Wednesday, November 28, 2007

Leaning and peering

God, we seem to have had substantially this same thread so many times and it's still boring. Who cares what someone hasn't read?
So asks the first commenter to Stephen Moss's blog about "guilty" omissions from one's reading history. One can only concur. I've said it before: I am not ashamed. Reading shouldn't a game of cultural awareness or oneupmanship but of personal happiness (in the widest sense). But one thing does trouble me: not having read books whose pages I have turned to the end. Yes, I've read each word and even noted down significant lines, yet something remains out of reach. I sense that I need to read it again. The book still awaits me, still awaits revelation. Again, will I ever read it?

Yesterday, in the British Library, in the new and permanent exhibitions, I browsed handwritten words from famous hands: Jane Austen, Captain Cook, Sir Philip Sidney, Wordsworth, Sir Paul McCartney. People blocked my view to lean closer to the glass and study the pages. What are they searching for, I wondered. Do the printed documents conceal something revealed by their personal scribbles of ink? No, probably not. But still this leaning over, this long peering. Is it perhaps a manifestation of a deep unease, that we haven't begun to read at all?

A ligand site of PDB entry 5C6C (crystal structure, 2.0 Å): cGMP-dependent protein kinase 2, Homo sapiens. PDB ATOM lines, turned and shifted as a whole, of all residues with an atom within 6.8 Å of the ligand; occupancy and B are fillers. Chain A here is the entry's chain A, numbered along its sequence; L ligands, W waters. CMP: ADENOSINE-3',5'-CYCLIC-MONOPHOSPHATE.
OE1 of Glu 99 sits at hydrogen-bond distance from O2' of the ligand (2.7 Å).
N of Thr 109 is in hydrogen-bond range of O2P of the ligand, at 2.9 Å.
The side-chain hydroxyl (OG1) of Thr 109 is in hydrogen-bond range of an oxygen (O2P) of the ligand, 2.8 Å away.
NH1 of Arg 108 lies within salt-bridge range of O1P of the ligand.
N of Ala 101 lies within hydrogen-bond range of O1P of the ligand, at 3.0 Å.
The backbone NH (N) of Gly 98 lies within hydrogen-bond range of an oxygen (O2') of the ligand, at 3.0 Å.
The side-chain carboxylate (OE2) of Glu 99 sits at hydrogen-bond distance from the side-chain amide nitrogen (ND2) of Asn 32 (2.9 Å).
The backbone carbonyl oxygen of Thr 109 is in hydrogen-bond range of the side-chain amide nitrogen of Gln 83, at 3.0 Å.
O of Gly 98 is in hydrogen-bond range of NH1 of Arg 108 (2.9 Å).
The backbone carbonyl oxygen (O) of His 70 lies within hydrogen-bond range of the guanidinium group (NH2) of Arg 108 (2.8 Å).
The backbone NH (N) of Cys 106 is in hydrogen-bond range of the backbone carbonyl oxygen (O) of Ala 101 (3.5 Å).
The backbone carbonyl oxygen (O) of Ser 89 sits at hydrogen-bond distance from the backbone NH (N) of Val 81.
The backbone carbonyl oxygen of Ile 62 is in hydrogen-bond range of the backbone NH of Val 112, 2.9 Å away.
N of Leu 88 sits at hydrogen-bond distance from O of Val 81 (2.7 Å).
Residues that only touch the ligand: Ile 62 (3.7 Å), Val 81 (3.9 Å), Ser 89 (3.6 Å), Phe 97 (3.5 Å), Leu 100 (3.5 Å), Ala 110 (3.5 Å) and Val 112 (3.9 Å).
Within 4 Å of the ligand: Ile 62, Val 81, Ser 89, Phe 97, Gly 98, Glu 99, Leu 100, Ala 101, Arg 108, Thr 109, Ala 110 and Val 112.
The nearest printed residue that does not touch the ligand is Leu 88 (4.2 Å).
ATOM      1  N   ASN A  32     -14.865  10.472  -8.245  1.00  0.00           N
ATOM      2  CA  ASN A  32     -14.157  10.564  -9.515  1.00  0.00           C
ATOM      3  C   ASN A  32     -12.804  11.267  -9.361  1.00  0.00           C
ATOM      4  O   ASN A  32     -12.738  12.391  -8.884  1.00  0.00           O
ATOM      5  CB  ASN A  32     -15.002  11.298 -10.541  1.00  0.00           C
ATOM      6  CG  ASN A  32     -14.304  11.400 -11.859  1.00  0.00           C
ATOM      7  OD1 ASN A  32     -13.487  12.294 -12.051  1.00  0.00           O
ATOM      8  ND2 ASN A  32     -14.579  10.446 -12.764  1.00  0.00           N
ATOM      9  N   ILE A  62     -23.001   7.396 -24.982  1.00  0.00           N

1. I am deeply ashamed that I have never read Fukuyama's masterpiece, The End of History. To shield the embarrassing nakedness of my ignorance, whenever this wonderful tome is mentioned in polite and refined company I loudly describe Fukuyama as an asshole and a lackey, and challenge any dissenters to a bare knuckle fist-fight. Much blood has been shed and bones shattered, but noone has suspected my guilty secret.

  2. yes. yes, indeed.

  3. Anonymous2:11 pm

    Take comfort from the fact that the guy enraged with your pretend opinion hasn't read it either, though he too pretends that he has.

    He may even, like us, not have even been able to concentrate on reading the reviews.



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